What is Legionnaires’ disease?

 

Legionnaires’ disease is a potentially fatal pneumonia caused by legionella bacteria. It is the most well-known and serious form of a group of diseases known as legionellosis. Other similar (but usually less serious) conditions include Pontiac fever and Lochgoilhead fever.

Infection is caused by breathing in small droplets of water contaminated by the bacteria. The disease cannot be passed from one person to another.

Everyone is potentially susceptible to infection but some people are at higher risk, eg those over 45 years of age, smokers and heavy drinkers, those suffering from chronic respiratory or kidney disease, and people whose immune system is impaired.

 

Where are legionella bacteria found?

 

Legionella bacteria are common in natural water courses such as rivers and ponds. Since legionella are widespread in the environment, they may contaminate and grow in other water systems such as cooling towers and hot and cold water services.

They survive low temperatures and thrive at temperatures between 20-45°C if the conditions are right, eg if a supply of nutrients is present such as rust, sludge, scale, algae and other bacteria. They are killed by high temperatures.

What are my duties under the law?

 

Under general health and safety law, you have to consider the risks from legionella that may affect your staff or members of the public and take suitable precautions. As an employer or a person in control of the premises (eg a landlord), you must:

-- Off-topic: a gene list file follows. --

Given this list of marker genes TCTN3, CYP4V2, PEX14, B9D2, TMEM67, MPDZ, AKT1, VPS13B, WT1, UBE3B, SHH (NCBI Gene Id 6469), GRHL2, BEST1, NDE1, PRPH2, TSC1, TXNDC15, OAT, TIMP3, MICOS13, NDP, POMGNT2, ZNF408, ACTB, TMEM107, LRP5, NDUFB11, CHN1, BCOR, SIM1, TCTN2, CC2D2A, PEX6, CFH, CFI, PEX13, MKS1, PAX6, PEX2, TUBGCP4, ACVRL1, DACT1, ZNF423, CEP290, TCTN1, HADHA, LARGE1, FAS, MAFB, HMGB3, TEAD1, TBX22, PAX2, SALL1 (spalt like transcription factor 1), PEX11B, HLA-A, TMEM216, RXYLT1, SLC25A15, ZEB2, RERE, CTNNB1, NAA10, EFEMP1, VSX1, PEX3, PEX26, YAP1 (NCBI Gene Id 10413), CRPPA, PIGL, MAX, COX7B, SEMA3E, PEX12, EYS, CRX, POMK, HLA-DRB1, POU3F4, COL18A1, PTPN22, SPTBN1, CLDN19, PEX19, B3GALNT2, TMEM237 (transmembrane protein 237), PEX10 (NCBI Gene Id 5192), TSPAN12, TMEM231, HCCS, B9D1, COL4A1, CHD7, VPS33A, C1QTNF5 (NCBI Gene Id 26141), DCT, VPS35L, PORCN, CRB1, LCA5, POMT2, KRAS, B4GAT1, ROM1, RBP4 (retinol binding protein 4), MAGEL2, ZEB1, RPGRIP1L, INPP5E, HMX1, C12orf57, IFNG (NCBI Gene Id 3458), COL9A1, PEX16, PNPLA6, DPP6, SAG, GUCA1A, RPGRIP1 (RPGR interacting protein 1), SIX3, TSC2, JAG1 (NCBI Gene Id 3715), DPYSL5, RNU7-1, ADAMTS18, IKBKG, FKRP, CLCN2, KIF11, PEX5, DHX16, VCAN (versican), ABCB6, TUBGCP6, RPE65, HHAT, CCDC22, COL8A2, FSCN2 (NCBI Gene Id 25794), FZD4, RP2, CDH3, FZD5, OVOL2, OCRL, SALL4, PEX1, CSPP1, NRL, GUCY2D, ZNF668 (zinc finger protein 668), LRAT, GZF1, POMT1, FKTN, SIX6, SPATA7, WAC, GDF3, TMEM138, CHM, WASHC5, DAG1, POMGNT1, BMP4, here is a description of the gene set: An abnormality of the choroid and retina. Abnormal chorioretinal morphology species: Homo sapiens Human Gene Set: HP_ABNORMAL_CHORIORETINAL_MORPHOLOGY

• identify and assess sources of risk;

  • prepare a scheme (or course of action) for preventing or controlling the risk;

  • implement and manage the scheme – appointing a person to be managerially responsible, sometimes referred to as the ‘responsible person’;

  • keep records and check that what has been done is effective; and

  • if appropriate, notify the local authority that you have a cooling tower(s) on site.

 

If a person working under your control and direction is treated as self-employed for tax and national insurance purposes, they may nevertheless be your employee for health and safety purposes. You may need therefore to take appropriate action to protect them.

If you do not wish to employ workers on this basis, you should seek legal advice. Ultimately each case can only be decided on its own merits by a court of law.

 

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System Management Consultants Ltd - 2014